Markets

Australian consumers and the value of premium products

By Dairy News

With temperatures heating up, all eyes are on southern Australia’s harvest prospects.

As northern parts of the country experience yet another failed harvest, the southern crop will be paramount for any potential impact on current feed costs.

While feed prices continue to keep farmers’ cost of production elevated this season, healthy demand for dairy is supporting a strong milk price.

Supermarkets act as a major sales channel for Australian dairy products and remain vital for value creation throughout the supply chain.

During a challenging year, it’s important to keep track of supermarket sales, as any change in consumer shopping behaviour tends to impact demand for dairy.

Premium dairy products drive value growth

Over the course of 2019 consumers have grown increasingly concerned about the wider economy and the potential for a downturn, which has impacted consumer spending.

While consumers have become less willing to spend money on ‘non-essential’ items, sales of premium priced dairy products have driven value growth in the domestic market.

Supermarket sales of yoghurt only grew 0.1 per cent to 233 000 tonne over the 12 months to June 2019, however, value increased 2.1 per cent. This was mainly driven by sales of premium-priced yoghurt products, such as sweetened yoghurts (up 9.9 per cent in value) and probiotic yoghurts (up 7.2 per cent in value). The same can also be observed in sales of cheese, which grew 0.9 per cent in volume to 160 000 tonne but 3.4 per cent in value to $2.5 billion over the same period.

The overall value growth was largely driven by deli-style cheeses, which are retailed at a significant premium compared to other varieties.

Opinions vary on extra value

The perception of what is additional value differs significantly between consumers.

Some are willing to pay extra for products perceived as healthy while others will pay extra if they think the product enables them to support a cause.

The ‘drought milk’ launched by retailers is an example of this.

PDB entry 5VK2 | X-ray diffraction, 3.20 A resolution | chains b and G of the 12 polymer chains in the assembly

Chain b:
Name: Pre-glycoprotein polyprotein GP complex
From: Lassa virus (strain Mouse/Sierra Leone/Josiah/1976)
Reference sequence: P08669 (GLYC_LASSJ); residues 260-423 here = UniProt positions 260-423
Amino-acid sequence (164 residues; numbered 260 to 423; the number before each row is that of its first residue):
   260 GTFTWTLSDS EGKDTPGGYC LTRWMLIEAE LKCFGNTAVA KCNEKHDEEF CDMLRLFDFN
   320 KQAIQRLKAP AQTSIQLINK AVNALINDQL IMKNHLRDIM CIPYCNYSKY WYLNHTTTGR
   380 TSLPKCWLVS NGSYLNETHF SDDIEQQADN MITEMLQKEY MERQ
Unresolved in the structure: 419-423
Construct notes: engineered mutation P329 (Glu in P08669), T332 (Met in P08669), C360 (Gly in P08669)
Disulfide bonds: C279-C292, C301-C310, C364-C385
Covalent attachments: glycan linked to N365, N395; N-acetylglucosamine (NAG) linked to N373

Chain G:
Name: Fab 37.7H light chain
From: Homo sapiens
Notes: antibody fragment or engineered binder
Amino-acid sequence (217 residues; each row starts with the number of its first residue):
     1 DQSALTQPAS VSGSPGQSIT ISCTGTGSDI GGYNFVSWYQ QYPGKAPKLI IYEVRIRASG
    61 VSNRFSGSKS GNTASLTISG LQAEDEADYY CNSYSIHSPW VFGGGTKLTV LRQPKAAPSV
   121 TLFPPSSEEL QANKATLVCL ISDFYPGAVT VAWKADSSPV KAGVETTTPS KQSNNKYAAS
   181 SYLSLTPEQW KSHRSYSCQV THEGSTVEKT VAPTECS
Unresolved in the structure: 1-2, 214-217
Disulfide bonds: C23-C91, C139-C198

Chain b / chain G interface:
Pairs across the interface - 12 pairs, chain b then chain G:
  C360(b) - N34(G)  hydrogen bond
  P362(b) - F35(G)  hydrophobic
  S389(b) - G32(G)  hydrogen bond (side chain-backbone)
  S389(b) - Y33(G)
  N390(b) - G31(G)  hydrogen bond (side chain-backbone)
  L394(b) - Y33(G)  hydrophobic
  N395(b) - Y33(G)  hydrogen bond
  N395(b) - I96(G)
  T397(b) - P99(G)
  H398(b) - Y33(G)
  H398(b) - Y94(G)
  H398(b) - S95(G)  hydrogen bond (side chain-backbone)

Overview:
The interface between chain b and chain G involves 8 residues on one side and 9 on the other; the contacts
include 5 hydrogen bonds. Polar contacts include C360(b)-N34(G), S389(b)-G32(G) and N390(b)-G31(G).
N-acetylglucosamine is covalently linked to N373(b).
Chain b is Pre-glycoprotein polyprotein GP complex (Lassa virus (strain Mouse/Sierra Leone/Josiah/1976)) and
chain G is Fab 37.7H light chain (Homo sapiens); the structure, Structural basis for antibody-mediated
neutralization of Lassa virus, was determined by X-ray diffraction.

By retailing specific milk products as a good way to support struggling dairy farmers, retailers saw private label milk sales grow.

Sales of private label milk grew 3.5 per cent in the first month ‘drought milk’ was introduced on the market, even though it was retailing at a higher price-point than usual.

It is important to consider that consumer perceptions of product benefits are key to purchase decisions. This can include the idea of a product being healthy to consume or accommodate various diet preferences.

Health-style yoghurt sales surge

The health and fitness trend spans across all shopper goods, as consumers are increasingly concerned about purchasing products marketed as being beneficial to their health.

In the dairy space, this trend has been especially evident in the yoghurt market.

Over the past year, sales of yoghurts that position themselves as healthy have grown exponentially, both in volume and in the number of companies manufacturing this product.

These products are perceived as healthier and thus consumers are willing to pay a significant premium for a small pack-size.

Over the 12 months to June 2019, sales of single-size yoghurt containers grew 14.6 per cent to make up 34.1 per cent of the entire yoghurt market. This surge in growth was predominantly underpinned by fast growing ‘health-style’ yoghurt varieties.

Consumer campaigns compete with dairy

Another trend influencing the market is consumer desire for individualisation and the willingness to purchase products that allow them to express specific views.

This trend is currently being pursued by a nut beverage company as a tactic to attract more consumers.

A company selling oat milk, in Australia and overseas, has launched a social media campaign called “post-milk generation”, which encourages consumers to switch to oat milk and share photos on social media of them consuming the product.

This desire for consumers to be recognised as unique individuals has partly driven the 23.9 per cent increase in oat milk sales in the six months to September, at the same time as dairy alternatives sales increased 6.7 per cent. This represents an example of the kind of consumer campaigns the dairy industry will have to compete with in the future.

Challenges and growth opportunities

Ongoing drought, fires and high feed and water costs continue to create challenges for the industry and milk production is likely to remain subdued this year. Whilst conditions on farm and for processors remain challenging, opportunities in the domestic market are a welcome sign.

While the industry continues to focus on the outcome of the harvest, the value growth in the yoghurt and cheese market highlights the opportunities available in the domestic market for products that capitalise on consumers preferences.